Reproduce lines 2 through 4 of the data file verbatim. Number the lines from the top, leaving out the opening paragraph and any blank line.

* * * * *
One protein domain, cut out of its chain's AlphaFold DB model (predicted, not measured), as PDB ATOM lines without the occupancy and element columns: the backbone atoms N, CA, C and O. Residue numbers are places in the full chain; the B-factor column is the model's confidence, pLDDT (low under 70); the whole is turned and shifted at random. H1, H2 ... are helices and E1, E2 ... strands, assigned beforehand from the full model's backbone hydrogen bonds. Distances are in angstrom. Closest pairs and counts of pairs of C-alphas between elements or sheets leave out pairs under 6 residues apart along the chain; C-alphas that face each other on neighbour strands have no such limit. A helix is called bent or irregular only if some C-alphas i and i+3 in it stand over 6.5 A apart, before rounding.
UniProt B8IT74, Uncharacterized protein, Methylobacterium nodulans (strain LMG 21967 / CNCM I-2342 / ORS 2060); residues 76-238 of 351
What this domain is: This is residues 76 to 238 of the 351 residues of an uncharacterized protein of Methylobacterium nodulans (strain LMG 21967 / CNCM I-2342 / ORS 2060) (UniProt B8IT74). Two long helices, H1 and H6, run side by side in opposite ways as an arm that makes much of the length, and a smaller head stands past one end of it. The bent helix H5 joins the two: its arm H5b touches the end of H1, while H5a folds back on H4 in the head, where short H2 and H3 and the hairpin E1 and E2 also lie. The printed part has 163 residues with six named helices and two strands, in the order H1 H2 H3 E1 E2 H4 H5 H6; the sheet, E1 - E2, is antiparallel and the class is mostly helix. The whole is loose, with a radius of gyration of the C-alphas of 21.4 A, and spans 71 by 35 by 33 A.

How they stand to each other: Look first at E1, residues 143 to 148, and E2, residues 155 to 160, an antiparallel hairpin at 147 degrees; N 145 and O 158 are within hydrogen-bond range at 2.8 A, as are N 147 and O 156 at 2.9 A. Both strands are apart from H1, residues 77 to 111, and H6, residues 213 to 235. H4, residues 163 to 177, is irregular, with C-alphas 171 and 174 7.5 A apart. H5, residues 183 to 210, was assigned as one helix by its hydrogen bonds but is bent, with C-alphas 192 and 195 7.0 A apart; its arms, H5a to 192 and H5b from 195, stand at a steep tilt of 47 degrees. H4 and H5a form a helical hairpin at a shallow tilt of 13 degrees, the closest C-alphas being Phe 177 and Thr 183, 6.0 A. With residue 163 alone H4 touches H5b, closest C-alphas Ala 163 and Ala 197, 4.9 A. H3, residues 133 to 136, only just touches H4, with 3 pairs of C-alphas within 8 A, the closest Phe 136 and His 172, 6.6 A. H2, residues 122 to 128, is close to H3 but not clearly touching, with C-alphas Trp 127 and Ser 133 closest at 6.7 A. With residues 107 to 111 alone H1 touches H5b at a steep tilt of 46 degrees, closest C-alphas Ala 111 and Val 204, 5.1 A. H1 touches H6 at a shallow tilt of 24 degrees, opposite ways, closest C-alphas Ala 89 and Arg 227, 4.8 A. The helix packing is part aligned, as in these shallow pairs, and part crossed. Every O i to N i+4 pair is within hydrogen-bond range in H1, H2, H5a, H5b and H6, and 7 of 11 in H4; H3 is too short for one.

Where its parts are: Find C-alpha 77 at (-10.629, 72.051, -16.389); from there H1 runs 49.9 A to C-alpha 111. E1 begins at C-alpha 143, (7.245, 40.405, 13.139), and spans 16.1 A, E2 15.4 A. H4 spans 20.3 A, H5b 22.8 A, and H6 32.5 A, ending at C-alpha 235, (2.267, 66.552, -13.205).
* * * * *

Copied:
What this domain is: This is residues 76 to 238 of the 351 residues of an uncharacterized protein of Methylobacterium nodulans (strain LMG 21967 / CNCM I-2342 / ORS 2060) (UniProt B8IT74). Two long helices, H1 and H6, run side by side in opposite ways as an arm that makes much of the length, and a smaller head stands past one end of it. The bent helix H5 joins the two: its arm H5b touches the end of H1, while H5a folds back on H4 in the head, where short H2 and H3 and the hairpin E1 and E2 also lie. The printed part has 163 residues with six named helices and two strands, in the order H1 H2 H3 E1 E2 H4 H5 H6; the sheet, E1 - E2, is antiparallel and the class is mostly helix. The whole is loose, with a radius of gyration of the C-alphas of 21.4 A, and spans 71 by 35 by 33 A.

How they stand to each other: Look first at E1, residues 143 to 148, and E2, residues 155 to 160, an antiparallel hairpin at 147 degrees; N 145 and O 158 are within hydrogen-bond range at 2.8 A, as are N 147 and O 156 at 2.9 A. Both strands are apart from H1, residues 77 to 111, and H6, residues 213 to 235. H4, residues 163 to 177, is irregular, with C-alphas 171 and 174 7.5 A apart. H5, residues 183 to 210, was assigned as one helix by its hydrogen bonds but is bent, with C-alphas 192 and 195 7.0 A apart; its arms, H5a to 192 and H5b from 195, stand at a steep tilt of 47 degrees. H4 and H5a form a helical hairpin at a shallow tilt of 13 degrees, the closest C-alphas being Phe 177 and Thr 183, 6.0 A. With residue 163 alone H4 touches H5b, closest C-alphas Ala 163 and Ala 197, 4.9 A. H3, residues 133 to 136, only just touches H4, with 3 pairs of C-alphas within 8 A, the closest Phe 136 and His 172, 6.6 A. H2, residues 122 to 128, is close to H3 but not clearly touching, with C-alphas Trp 127 and Ser 133 closest at 6.7 A. With residues 107 to 111 alone H1 touches H5b at a steep tilt of 46 degrees, closest C-alphas Ala 111 and Val 204, 5.1 A. H1 touches H6 at a shallow tilt of 24 degrees, opposite ways, closest C-alphas Ala 89 and Arg 227, 4.8 A. The helix packing is part aligned, as in these shallow pairs, and part crossed. Every O i to N i+4 pair is within hydrogen-bond range in H1, H2, H5a, H5b and H6, and 7 of 11 in H4; H3 is too short for one.

Where its parts are: Find C-alpha 77 at (-10.629, 72.051, -16.389); from there H1 runs 49.9 A to C-alpha 111. E1 begins at C-alpha 143, (7.245, 40.405, 13.139), and spans 16.1 A, E2 15.4 A. H4 spans 20.3 A, H5b 22.8 A, and H6 32.5 A, ending at C-alpha 235, (2.267, 66.552, -13.205).